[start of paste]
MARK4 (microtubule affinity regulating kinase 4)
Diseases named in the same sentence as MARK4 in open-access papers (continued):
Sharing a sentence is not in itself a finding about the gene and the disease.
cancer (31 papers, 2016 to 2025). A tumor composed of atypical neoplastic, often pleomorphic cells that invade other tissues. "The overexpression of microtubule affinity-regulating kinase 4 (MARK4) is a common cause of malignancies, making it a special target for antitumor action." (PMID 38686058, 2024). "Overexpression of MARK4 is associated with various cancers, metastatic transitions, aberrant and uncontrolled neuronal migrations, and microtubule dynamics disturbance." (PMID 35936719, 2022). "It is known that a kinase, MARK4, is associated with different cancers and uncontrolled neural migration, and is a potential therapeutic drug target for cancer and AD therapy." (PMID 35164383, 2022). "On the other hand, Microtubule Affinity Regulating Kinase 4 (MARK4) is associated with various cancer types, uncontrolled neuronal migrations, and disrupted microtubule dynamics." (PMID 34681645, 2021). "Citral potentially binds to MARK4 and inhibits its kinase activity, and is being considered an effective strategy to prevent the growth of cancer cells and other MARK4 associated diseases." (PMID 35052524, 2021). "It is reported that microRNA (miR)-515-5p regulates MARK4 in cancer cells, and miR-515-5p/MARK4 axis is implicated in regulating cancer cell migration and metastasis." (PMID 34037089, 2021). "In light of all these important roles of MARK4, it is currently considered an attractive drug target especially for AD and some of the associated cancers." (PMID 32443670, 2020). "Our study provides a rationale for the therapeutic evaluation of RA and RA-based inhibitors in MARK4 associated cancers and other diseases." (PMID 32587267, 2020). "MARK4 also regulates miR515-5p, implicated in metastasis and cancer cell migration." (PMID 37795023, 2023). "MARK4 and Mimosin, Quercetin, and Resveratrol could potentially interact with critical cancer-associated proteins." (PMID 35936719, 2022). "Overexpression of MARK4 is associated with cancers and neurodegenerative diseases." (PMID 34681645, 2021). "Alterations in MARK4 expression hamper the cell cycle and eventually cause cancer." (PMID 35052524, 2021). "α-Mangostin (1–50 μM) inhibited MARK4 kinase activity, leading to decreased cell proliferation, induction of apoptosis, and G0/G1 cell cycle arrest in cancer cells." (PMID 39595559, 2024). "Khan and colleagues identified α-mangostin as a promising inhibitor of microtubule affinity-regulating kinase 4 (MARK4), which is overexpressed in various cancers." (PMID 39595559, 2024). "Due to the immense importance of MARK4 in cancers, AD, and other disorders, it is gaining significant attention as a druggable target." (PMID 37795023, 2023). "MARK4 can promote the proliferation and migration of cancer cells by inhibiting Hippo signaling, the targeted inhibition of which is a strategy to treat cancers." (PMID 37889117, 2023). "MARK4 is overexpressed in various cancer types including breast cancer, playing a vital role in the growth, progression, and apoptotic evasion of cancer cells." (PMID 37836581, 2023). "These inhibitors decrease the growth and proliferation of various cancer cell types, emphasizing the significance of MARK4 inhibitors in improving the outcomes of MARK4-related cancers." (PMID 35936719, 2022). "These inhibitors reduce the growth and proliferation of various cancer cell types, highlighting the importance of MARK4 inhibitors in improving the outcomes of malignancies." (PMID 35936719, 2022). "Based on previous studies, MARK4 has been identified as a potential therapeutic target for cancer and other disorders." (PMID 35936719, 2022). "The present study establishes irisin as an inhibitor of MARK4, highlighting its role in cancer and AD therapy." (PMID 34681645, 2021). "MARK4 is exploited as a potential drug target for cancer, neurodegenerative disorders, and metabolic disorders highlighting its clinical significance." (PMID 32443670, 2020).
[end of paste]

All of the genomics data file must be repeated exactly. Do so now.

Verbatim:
MARK4 (microtubule affinity regulating kinase 4)
Diseases named in the same sentence as MARK4 in open-access papers (continued):
Sharing a sentence is not in itself a finding about the gene and the disease.
cancer (31 papers, 2016 to 2025). A tumor composed of atypical neoplastic, often pleomorphic cells that invade other tissues. "The overexpression of microtubule affinity-regulating kinase 4 (MARK4) is a common cause of malignancies, making it a special target for antitumor action." (PMID 38686058, 2024). "Overexpression of MARK4 is associated with various cancers, metastatic transitions, aberrant and uncontrolled neuronal migrations, and microtubule dynamics disturbance." (PMID 35936719, 2022). "It is known that a kinase, MARK4, is associated with different cancers and uncontrolled neural migration, and is a potential therapeutic drug target for cancer and AD therapy." (PMID 35164383, 2022). "On the other hand, Microtubule Affinity Regulating Kinase 4 (MARK4) is associated with various cancer types, uncontrolled neuronal migrations, and disrupted microtubule dynamics." (PMID 34681645, 2021). "Citral potentially binds to MARK4 and inhibits its kinase activity, and is being considered an effective strategy to prevent the growth of cancer cells and other MARK4 associated diseases." (PMID 35052524, 2021). "It is reported that microRNA (miR)-515-5p regulates MARK4 in cancer cells, and miR-515-5p/MARK4 axis is implicated in regulating cancer cell migration and metastasis." (PMID 34037089, 2021). "In light of all these important roles of MARK4, it is currently considered an attractive drug target especially for AD and some of the associated cancers." (PMID 32443670, 2020). "Our study provides a rationale for the therapeutic evaluation of RA and RA-based inhibitors in MARK4 associated cancers and other diseases." (PMID 32587267, 2020). "MARK4 also regulates miR515-5p, implicated in metastasis and cancer cell migration." (PMID 37795023, 2023). "MARK4 and Mimosin, Quercetin, and Resveratrol could potentially interact with critical cancer-associated proteins." (PMID 35936719, 2022). "Overexpression of MARK4 is associated with cancers and neurodegenerative diseases." (PMID 34681645, 2021). "Alterations in MARK4 expression hamper the cell cycle and eventually cause cancer." (PMID 35052524, 2021). "α-Mangostin (1–50 μM) inhibited MARK4 kinase activity, leading to decreased cell proliferation, induction of apoptosis, and G0/G1 cell cycle arrest in cancer cells." (PMID 39595559, 2024). "Khan and colleagues identified α-mangostin as a promising inhibitor of microtubule affinity-regulating kinase 4 (MARK4), which is overexpressed in various cancers." (PMID 39595559, 2024). "Due to the immense importance of MARK4 in cancers, AD, and other disorders, it is gaining significant attention as a druggable target." (PMID 37795023, 2023). "MARK4 can promote the proliferation and migration of cancer cells by inhibiting Hippo signaling, the targeted inhibition of which is a strategy to treat cancers." (PMID 37889117, 2023). "MARK4 is overexpressed in various cancer types including breast cancer, playing a vital role in the growth, progression, and apoptotic evasion of cancer cells." (PMID 37836581, 2023). "These inhibitors decrease the growth and proliferation of various cancer cell types, emphasizing the significance of MARK4 inhibitors in improving the outcomes of MARK4-related cancers." (PMID 35936719, 2022). "These inhibitors reduce the growth and proliferation of various cancer cell types, highlighting the importance of MARK4 inhibitors in improving the outcomes of malignancies." (PMID 35936719, 2022). "Based on previous studies, MARK4 has been identified as a potential therapeutic target for cancer and other disorders." (PMID 35936719, 2022). "The present study establishes irisin as an inhibitor of MARK4, highlighting its role in cancer and AD therapy." (PMID 34681645, 2021). "MARK4 is exploited as a potential drug target for cancer, neurodegenerative disorders, and metabolic disorders highlighting its clinical significance." (PMID 32443670, 2020).